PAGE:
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UA Astronomers Track the Birth of a 'Super-Earth'

A new model giving rise to young planetary systems offers a fresh solution to a puzzle that has vexed astronomers ever since new detection technologies and planet-hunting missions such as NASA's Kepler space telescope have revealed thousands of planets orbiting other stars: While the majority of these exoplanets fall into a category called super-Earths - bodies with a mass somewhere between Earth and Neptune - most of the features observed in nascent planetary systems were thought to require much more massive planets, rivaling or dwarfing Jupiter, the gas giant in our solar system.
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Title: Formation of Super-Earth Mass Planets at 125-250 AU from a Solar-type Star
Author: S. J. Kenyon, B. C. Bromley

We investigate pathways for the formation of icy super-Earth mass planets orbiting at 125-250 AU around a 1 solar mass star. An extensive suite of coagulation calculations demonstrates that swarms of 1 cm to 10 m planetesimals can form super-Earth mass planets on time scales of 1-3 Gyr. Collisional damping of 0.01-100 cm particles during oligarchic growth is a highlight of these simulations. In some situations, damping initiates a second runaway growth phase where 100-3000 km protoplanets grow to super-Earth sizes. Our results establish the initial conditions and physical processes required for in situ formation of super-Earth planets at large distances from the host star. For nearby dusty disks in HD 107146, HD 202628, and HD 207129, ongoing super-Earth formation at 80-150 AU could produce gaps and other structures in the debris. In the solar system, forming a putative planet X at a < 300 AU (a > 1000 AU) requires a modest (very massive) protosolar nebula.

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'Super-Earths' may be dead worlds

Scientists have looked at how these worlds form and suggest that many of them may be a lot less clement than was though. They find that planets that form from less massive cores can become benign habitats for life, whereas the larger objects instead end up as mini-Neptunes with thick atmospheres and probably stay sterile. The researchers, led by Dr. Helmut Lammer of the Space Research Institute (IWF) of the Austrian Academy of Sciences, publish their results in Monthly Notices of the Royal Astronomical Society.
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Earth's super-siblings grew up very differently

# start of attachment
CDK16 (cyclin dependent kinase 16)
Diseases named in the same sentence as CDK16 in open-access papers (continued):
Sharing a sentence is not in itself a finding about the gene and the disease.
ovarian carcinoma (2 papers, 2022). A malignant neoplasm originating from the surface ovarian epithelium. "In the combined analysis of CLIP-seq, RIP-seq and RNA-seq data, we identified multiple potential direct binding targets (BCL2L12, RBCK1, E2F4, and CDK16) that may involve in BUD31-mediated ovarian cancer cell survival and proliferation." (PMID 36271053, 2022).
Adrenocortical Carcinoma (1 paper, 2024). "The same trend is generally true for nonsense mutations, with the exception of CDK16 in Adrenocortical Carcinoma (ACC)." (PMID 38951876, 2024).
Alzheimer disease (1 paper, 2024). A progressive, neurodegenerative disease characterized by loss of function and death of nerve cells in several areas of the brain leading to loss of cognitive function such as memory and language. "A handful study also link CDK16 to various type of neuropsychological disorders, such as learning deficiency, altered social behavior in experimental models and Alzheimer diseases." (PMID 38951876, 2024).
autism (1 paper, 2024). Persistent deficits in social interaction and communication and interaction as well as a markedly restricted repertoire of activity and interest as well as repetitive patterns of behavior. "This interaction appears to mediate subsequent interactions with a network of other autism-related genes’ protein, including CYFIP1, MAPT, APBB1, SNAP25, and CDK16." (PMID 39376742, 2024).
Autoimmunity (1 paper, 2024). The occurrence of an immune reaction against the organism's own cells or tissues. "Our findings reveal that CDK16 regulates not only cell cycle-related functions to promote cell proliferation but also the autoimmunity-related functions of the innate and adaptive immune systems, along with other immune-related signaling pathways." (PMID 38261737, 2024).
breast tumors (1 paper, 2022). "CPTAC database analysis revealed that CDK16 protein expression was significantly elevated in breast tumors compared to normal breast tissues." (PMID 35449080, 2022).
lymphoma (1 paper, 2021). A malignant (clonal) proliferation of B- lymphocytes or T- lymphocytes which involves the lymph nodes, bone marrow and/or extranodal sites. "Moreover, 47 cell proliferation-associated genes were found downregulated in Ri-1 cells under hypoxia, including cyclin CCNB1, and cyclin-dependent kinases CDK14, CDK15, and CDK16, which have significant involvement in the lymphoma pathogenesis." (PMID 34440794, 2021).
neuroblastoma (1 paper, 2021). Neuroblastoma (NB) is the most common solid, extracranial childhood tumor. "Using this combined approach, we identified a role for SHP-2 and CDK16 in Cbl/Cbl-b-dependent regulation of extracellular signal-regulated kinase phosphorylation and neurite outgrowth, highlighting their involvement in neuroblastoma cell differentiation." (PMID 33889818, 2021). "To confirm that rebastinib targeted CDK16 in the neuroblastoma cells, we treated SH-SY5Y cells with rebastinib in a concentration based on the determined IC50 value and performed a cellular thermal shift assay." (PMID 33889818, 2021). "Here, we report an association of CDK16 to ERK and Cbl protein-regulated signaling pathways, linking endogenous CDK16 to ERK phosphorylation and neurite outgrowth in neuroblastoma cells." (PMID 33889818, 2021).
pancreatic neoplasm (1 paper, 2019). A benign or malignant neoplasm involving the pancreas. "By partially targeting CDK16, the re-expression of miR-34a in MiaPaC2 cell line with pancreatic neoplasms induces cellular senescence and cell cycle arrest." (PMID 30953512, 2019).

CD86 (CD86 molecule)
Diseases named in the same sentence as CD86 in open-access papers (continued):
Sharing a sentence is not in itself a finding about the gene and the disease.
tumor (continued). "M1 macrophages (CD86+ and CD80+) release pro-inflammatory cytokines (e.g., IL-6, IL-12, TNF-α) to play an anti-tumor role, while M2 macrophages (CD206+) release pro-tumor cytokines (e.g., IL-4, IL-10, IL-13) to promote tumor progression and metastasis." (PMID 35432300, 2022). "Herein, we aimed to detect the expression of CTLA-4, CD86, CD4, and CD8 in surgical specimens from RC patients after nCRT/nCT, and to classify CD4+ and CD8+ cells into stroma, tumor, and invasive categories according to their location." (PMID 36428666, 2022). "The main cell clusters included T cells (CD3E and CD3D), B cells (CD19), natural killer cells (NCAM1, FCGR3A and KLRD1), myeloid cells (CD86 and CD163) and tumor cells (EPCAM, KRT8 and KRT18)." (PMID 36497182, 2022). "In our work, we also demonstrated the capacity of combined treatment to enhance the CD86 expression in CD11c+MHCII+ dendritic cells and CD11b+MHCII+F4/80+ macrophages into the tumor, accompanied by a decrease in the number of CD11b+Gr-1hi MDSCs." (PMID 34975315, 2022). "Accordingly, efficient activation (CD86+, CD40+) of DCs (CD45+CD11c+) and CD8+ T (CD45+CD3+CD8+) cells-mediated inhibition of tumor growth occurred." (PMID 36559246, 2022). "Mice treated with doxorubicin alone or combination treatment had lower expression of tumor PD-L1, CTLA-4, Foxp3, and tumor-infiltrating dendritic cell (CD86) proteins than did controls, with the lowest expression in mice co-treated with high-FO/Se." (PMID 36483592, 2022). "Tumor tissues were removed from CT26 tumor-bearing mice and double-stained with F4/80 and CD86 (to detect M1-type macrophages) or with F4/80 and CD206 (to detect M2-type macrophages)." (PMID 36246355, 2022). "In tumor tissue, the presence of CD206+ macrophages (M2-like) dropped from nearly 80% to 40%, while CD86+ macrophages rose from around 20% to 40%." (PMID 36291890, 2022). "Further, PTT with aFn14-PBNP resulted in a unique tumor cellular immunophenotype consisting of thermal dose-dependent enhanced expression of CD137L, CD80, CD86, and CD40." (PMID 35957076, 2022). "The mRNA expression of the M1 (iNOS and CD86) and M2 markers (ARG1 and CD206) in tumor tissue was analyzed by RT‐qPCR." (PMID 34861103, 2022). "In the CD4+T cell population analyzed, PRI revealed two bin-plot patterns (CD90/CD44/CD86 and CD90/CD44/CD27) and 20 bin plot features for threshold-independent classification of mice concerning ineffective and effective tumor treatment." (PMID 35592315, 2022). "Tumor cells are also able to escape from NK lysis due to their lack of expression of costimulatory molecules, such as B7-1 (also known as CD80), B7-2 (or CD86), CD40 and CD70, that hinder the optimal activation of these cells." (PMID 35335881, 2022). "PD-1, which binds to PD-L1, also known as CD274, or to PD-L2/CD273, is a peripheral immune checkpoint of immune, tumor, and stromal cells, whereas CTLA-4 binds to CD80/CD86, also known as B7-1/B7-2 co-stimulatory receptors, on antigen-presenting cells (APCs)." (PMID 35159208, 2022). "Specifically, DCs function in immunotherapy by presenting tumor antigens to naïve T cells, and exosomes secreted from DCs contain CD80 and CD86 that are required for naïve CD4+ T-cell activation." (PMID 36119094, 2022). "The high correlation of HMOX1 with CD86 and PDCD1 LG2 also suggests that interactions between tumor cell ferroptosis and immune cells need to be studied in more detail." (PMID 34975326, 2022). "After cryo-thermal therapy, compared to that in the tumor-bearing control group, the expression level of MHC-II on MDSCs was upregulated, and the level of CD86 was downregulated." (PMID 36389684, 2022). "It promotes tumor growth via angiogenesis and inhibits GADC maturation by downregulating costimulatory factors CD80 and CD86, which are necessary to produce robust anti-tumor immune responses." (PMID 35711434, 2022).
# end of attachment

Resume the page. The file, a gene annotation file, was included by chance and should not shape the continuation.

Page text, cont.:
True clones of Earth may be rare indeed. It seems that many of the super-Earths spotted in our galaxy so far formed in a very different way to our own celestial home.
Super-Earths - rocky planets 1 to 10 times the size of ours - are just one type of weird world uncovered in recent years. Hot Jupiters - enormous balls of gas that sit closer to their stars than Mercury is to the sun - are another. Understanding how these types of worlds form should help our search for other inhabited worlds.

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Title: Super Earths and Dynamical Stability of Planetary Systems: First Parallel GPU Simulations Using GENGA
Authors: S.Elser, S.L.Grimm, J.G.Stadel

We report on the stability of hypothetical Super-Earths in the habitable zone of known multi-planetary systems. Most of them have not yet been studied in detail concerning the existence of additional low-mass planets. The new N-body code GENGA developed at the UZH allows us to perform numerous N-body simulations in parallel on GPUs. With this numerical tool, we can study the stability of orbits of hypothetical planets in the semi-major axis and eccentricity parameter space in high resolution. Massless test particle simulations give good predictions on the extension of the stable region and show that HIP 14180 and HD 37124 do not provide stable orbits in the habitable zone. Based on these simulations, we carry out simulations of 10 Earth mass planets in several systems (HD 11964, HD 47186, HD 147018, HD 163607, HD 168443, HD 187123, HD 190360, HD 217107 and HIP 57274). They provide more exact information about orbits at the location of mean motion resonances and at the edges of the stability zones. Beside the stability of orbits, we study the secular evolution of the planets to constrain probable locations of hypothetical planets. Assuming that planetary systems are in general closely packed, we find that apart from HD 168443, all of the systems can harbour 10 Earth mass planets in the habitable zone.

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Are super-Earths really mini-Neptunes?

In the last two decades astronomers have found hundreds of planets in orbit around other stars. One type of these so-called 'exoplanets' is the super-Earths that are thought to have a high proportion of rock but at the same time are significantly bigger than our own world. Now a new study led by Helmut Lammer of the Space Research Institute (IWF) of the Austrian Academy of Sciences suggests that these planets are actually surrounded by extended hydrogen-rich envelopes and that they are unlikely to ever become Earth-like. Rather than being super-Earths, these worlds are more like mini-Neptunes. The scientists publish their work in the journal Monthly Notices of the Royal Astronomical Society.